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ODOT seeks funding for The Point

SOUTH POINT — More millions may be heading to Lawrence County to add to the massive intermodal project already underway at The Point.

Earlier this month Lawrence County economic development and government officials broke ground for the first phase of a multi-million dollar intermodal facility along the Ohio River and extending into the South Point industrial park.

The long-term project has been touted as a way to develop manufacturing in the region, especially with its location between the Heartland Corridor and Ohio River. The facility will allow the movement of product by water, rail and truck into and out of Lawrence County.

The first phase is a $2.4 million project focusing on transporting containers or large product like steel from truck to rail or water.

Now county economic leaders are seeking an additional $16.2 million to add to the transformation of the park with dock improvements, a new overhead bridge crane, supporting road infrastructure and new railroad line connections.

That funding would be part of $600 million in new federal funds from the U.S. Department of Transportation for its TIGER II Discretionary Grants program that Ohio Department of Transportation is seeking.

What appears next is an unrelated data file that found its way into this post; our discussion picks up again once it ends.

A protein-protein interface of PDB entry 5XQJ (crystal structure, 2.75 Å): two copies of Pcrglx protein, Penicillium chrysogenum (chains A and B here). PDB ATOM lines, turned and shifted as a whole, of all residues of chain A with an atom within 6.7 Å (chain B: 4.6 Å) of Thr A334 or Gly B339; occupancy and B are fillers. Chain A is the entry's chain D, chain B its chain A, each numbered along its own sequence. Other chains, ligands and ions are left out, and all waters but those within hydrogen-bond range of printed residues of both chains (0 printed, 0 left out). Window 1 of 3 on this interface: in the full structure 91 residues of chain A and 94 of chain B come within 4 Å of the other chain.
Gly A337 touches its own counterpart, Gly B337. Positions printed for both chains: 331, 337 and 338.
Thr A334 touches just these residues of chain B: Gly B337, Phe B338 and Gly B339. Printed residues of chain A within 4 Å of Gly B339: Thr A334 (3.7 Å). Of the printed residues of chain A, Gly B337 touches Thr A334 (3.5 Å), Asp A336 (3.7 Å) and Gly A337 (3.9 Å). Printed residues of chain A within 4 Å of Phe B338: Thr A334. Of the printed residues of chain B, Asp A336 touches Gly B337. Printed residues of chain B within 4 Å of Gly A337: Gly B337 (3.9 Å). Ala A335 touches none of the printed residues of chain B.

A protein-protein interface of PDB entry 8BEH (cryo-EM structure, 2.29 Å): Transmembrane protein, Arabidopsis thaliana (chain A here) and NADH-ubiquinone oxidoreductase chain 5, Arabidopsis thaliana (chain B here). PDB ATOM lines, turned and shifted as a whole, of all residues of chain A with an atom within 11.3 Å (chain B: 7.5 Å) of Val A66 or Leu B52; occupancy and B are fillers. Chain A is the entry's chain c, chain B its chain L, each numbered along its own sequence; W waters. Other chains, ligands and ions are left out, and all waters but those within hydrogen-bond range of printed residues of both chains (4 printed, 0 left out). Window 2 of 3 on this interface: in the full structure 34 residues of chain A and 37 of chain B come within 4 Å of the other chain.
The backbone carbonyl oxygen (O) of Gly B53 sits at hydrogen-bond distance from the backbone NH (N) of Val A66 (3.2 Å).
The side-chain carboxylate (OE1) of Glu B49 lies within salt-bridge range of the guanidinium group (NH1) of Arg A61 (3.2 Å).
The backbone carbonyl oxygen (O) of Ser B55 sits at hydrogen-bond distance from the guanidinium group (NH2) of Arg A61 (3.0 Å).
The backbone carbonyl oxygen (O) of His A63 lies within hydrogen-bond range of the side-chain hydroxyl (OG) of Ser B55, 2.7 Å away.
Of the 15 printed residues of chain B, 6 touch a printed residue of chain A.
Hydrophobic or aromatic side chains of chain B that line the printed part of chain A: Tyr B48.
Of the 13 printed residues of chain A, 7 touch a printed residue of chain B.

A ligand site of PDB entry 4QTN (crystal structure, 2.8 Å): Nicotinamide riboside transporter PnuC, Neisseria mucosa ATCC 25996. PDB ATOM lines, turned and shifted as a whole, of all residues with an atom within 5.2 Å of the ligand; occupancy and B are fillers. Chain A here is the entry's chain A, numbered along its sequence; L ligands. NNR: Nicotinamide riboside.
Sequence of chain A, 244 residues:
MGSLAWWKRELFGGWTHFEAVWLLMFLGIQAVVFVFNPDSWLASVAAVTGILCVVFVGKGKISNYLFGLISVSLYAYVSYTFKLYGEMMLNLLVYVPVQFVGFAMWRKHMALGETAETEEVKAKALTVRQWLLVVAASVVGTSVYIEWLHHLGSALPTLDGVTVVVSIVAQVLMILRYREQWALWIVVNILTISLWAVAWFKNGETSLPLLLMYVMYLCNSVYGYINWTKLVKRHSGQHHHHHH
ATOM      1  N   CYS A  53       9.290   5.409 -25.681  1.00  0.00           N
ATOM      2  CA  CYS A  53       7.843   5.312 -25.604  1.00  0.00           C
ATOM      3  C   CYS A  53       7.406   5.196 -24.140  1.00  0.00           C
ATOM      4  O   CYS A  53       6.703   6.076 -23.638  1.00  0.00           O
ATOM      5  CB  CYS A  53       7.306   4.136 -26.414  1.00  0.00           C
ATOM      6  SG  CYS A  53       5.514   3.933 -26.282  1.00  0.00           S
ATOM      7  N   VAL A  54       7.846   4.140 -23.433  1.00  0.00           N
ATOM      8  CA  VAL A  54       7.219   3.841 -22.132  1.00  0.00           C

“This is a three-phase project,” Dr. Bill Dingus, executive director of the Lawrence Economic Development Corp., said. “The next step is already approved by the state of Ohio and is the building of a river boom crane that will be able to load things like propeller blades or large items.”

This will be funded from a $9.5 million logistics and distribution grant from the state.

“The third step, hopefully, is to get the TIGER grant that will allow us to build a bridge crane,” Dingus said. “This river needs to be the export hub, not the import hub. It is imperative we move local and regional products to the country and the world. Our goal is to build a strong regional community.”

Other projects ODOT wants funding for include a $12.3 million request to develop an Ohio electrical vehicle infrastructure readiness plan; a $20.2 million for supporting infrastructure for the city’s 3C passenger rail station; and $35 million for Cincinnati’s electric streetcars.